ricokevin wrote:
E.

A known property of circle is that it has the greatest area given a certain perimeter. This can also mean that given a certain area, it has the least perimeter.

The more sides a polygon has, the closer it resembles a circle.
So in this regard, a regular octagon is closer to circle than a regular hexagon.

Therefore, with areas equal, the perimeters should be:

h > o > c E

And among other things, I even thought the OA was incorrect!

I divided the hexagon into 6 equal parts - 6 equilateral triangles and equated its area to the circle's and got

(pi)r^2 = 6 (1/2bh) (base & height of the 6 traingles)
from here I basically got nowhere
but now I know

Maybe its all those classes in school that I spent daydreaming, that ricokevin spent listening to his teacher's
Manager
Joined: 02 Jan 2007
Posts: 208
Followers: 2

Kudos [?]: 5 [0], given: 0

Look Ma I can post links now!

Here's the one for the quiz from where I got this question.
http://free-quiz.4gmat.com/showquiz.php?quiz=29
Senior Manager
Joined: 29 Jan 2007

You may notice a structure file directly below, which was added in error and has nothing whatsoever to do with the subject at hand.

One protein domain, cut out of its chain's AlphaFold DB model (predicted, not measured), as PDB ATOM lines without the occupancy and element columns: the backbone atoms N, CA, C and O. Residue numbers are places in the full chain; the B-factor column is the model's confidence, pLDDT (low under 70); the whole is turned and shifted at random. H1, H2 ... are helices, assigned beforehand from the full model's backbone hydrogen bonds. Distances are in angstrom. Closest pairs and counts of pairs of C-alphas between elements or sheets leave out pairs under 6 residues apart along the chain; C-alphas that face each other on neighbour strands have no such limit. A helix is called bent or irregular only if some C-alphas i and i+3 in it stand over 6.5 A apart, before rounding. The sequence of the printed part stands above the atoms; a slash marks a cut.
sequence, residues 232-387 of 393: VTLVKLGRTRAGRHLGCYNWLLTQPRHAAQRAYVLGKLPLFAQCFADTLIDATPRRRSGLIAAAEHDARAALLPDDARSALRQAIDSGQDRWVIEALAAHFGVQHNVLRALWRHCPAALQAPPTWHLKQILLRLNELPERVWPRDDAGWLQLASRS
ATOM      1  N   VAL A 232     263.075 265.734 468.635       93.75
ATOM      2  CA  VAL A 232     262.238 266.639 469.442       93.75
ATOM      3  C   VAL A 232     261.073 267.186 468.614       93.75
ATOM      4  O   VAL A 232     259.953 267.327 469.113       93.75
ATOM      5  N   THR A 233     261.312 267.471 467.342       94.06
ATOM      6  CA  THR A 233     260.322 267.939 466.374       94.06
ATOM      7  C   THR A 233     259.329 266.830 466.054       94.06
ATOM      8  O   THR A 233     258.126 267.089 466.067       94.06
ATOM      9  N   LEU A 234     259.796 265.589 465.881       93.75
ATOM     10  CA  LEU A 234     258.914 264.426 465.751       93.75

Posts: 450
Location: Earth
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Thats cool Vikramjit..you did it

That was a cool link. Those were tough ones, for me.

Got 7 correct in 20 minutes. 1 silly mistake in calculating and 2 plain wrong.

Lets put those for our friends here.
Senior Manager
Joined: 11 Feb 2007
Posts: 356
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kyatin wrote:
Thats cool Vikramjit..you did it

That was a cool link. Those were tough ones, for me.

Got 7 correct in 20 minutes. 1 silly mistake in calculating and 2 plain wrong.

Lets put those for our friends here.

So this is where u got that "13^7 + 14^7 + 15^7 + 16^7" problem from kyatin!

It's hard...
Senior Manager
Joined: 29 Jan 2007
Posts: 450
Location: Earth
Followers: 2

Kudos [?]: 45 [0], given: 0

To be honest I guessed that one. I just realised 13 +14 + 15 + 16 summed up tp 58. I just had a hunch that numerator can be split into (a+b+c+d)(some tems with varying powers)

I would love to know how to methodically solve this one. So I put it on new thread.
Director
Joined: 14 Jan 2007
Posts: 779
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Kudos [?]: 75 [0], given: 0

vikramjit_01 wrote:
Look Ma I can post links now!

Here's the one for the quiz from where I got this question.
http://free-quiz.4gmat.com/showquiz.php?quiz=29

I took this quiz too. Got 9 out of 10 correct. But I knew two of them before taking this test. so effective score is 7 out of 10.
Can somebody explain the circle, hexagon answer.
I am not convinced with the answer of 13^7 +14^7 + 15^7 + 16^7....
what is the rule to solve such problems.